The channel's current identity was introduced on Monday, 20 April 2009 as part of the unifying of all of BBC News' output, the process which saw the BBC News Channel and BBC World News receive revamps in 2008. This replaced the channel's previous identity which was first introduced in 2002.


Archive and special programming

General election repeats

Since 2002, the channel has frequently shown (almost) complete recordings of BBC general election coverage from a given year, from the 1955 election, the first British election programme to be telerecorded, to the 2005 election. Some have been broadcast on the anniversary of their original transmissions. The channel's editor has described this as adding "something of value" and says it helps the channel "reach a wider audience for our normal parliamentary schedule".

Election Dates(s) Shown
1955 26 May 2005 - 50th anniversary. Only three hours of the programme are known to exist
1959 9 October 2009 - 50th Anniversary.
1964 4 January 2004 3 October 2008
1966 31 March 2006 - One hour 'highlights' programme, 40th anniversary 8 April 2006 - Full Coverage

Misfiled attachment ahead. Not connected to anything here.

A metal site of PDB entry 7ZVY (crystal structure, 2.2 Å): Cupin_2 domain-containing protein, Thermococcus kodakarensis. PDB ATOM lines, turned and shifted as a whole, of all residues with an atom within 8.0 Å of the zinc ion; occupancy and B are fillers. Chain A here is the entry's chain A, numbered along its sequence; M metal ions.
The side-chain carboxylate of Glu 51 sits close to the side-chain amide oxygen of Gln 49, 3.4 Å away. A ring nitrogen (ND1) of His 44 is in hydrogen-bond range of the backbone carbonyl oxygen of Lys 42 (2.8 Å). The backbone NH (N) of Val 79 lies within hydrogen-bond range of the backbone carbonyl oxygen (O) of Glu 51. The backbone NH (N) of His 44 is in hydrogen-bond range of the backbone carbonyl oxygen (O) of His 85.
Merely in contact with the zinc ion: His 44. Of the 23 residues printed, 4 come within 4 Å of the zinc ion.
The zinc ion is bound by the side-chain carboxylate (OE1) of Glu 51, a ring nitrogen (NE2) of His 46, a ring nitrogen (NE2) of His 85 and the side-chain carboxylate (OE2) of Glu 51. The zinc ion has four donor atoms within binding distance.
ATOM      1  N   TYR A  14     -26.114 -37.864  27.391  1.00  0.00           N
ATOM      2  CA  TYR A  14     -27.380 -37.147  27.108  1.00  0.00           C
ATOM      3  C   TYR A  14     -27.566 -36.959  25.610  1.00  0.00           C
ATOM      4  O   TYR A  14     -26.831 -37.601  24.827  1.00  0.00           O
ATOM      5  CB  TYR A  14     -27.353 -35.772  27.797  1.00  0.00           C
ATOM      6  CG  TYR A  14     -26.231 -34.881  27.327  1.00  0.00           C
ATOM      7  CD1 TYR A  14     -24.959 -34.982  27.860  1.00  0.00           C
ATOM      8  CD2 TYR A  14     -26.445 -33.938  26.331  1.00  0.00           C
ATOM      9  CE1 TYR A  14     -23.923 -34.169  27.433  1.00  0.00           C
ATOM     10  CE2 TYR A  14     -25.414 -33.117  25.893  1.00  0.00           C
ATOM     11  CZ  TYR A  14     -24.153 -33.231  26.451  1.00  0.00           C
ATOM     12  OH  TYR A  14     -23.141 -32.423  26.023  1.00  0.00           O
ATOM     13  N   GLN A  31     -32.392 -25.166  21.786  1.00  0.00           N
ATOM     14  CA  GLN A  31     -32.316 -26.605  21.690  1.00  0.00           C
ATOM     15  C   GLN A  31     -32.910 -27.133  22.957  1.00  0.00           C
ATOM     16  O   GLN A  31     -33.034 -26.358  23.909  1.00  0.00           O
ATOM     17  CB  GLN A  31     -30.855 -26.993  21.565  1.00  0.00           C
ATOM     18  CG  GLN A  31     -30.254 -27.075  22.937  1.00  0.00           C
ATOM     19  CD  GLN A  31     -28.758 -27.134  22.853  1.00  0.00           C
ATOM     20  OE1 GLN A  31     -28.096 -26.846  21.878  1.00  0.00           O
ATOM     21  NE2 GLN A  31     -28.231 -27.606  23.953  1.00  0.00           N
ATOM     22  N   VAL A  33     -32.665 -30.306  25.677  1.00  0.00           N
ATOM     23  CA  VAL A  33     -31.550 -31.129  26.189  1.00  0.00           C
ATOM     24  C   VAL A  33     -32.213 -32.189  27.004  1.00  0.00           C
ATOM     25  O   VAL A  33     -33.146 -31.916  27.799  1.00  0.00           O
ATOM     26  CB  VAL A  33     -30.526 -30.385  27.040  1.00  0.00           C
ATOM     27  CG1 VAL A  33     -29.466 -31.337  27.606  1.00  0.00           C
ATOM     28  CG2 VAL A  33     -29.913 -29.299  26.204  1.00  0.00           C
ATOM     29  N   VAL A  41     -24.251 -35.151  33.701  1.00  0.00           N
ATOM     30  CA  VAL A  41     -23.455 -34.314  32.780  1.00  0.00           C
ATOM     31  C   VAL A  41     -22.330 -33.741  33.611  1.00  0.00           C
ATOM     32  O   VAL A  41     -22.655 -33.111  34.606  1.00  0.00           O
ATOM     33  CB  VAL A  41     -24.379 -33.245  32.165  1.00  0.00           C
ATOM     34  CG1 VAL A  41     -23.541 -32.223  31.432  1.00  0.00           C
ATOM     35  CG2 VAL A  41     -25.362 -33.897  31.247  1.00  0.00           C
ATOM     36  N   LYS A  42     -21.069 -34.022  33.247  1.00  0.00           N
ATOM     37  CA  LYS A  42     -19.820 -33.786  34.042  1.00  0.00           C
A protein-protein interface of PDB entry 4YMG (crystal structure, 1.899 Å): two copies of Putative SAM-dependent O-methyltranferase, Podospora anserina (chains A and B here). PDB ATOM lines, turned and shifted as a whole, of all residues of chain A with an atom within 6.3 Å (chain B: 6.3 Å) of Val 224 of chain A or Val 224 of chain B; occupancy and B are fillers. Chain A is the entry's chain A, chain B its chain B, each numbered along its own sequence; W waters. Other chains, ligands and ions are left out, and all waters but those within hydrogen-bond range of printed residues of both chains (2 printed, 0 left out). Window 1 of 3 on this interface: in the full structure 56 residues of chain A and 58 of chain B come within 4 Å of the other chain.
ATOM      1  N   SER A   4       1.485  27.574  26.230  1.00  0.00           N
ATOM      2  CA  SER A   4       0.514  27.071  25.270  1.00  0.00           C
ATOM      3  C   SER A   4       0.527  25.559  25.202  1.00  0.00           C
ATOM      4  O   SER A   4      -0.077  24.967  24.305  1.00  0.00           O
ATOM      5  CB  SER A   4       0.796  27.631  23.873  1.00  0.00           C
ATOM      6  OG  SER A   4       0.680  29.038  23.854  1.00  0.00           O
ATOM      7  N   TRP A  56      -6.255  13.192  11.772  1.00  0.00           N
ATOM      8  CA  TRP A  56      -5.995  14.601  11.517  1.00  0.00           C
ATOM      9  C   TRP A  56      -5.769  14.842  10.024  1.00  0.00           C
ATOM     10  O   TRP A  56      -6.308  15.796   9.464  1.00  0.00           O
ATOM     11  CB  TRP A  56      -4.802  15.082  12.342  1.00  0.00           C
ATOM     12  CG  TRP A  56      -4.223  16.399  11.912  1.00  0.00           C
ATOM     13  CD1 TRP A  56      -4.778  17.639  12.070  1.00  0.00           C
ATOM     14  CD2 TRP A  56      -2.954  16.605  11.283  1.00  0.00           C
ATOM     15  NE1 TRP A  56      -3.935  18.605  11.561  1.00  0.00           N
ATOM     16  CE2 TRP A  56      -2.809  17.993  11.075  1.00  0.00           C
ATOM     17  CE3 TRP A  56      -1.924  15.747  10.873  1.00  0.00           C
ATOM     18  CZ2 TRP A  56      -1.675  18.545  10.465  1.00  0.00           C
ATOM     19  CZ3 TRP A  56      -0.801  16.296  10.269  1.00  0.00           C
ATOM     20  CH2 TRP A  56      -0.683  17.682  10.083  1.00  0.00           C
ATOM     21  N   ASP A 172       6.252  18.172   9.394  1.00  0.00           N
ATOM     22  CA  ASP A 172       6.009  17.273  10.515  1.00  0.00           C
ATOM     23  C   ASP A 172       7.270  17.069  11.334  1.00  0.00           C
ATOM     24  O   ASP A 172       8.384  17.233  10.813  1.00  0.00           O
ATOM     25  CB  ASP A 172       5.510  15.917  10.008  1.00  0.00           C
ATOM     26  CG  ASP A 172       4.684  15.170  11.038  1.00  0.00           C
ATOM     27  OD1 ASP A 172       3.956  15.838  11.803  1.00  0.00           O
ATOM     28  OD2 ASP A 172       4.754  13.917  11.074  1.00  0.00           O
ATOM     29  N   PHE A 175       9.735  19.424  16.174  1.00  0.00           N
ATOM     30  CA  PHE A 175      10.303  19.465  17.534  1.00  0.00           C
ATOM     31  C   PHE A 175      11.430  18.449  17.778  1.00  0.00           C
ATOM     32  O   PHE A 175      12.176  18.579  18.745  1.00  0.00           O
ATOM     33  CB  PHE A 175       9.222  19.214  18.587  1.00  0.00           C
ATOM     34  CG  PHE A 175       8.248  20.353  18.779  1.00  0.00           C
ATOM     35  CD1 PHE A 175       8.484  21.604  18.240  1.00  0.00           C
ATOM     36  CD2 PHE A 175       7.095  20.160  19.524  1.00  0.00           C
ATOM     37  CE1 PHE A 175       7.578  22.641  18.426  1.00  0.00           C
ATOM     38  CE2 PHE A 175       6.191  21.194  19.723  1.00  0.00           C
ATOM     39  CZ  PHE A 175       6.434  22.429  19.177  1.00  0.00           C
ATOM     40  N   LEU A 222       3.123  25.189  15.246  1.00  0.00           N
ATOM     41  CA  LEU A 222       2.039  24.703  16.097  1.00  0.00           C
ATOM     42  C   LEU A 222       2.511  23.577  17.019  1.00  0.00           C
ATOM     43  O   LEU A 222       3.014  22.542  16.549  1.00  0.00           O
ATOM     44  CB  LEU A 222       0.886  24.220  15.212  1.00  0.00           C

1970 26 September 2003 18 July 2005 - Unadvertised; shown the day after the death of Edward Heath
February 1974 3 October 2003
October 1974 10 October 2004 - 30th anniversary
19791 7 September 2002 3 May 2004 - 25th anniversary 4 May 2009 - 30th anniversary
19832 6 October 2006 30 May 2008 - 25th anniversary
1987 5 September 2005 5 October 2007
1992 9 April 2007 - 15th anniversary
19973 8 September 2002 13 May 2005 7 May 2007 - 10th anniversary
2005 7 May 2005 - Two days after its original transmission

1 - In addition, the overnight coverage of the 1979 election was broadcast on BBC Four on 12 June 2008.2 - The 1983 election was originally scheduled to be shown on 10 October 2003, but was not broadcast.3 - Notably, the 1997 coverage was broadcast "clean"- without the original on-screen graphics, although they have been included on all other election reruns.

Special programming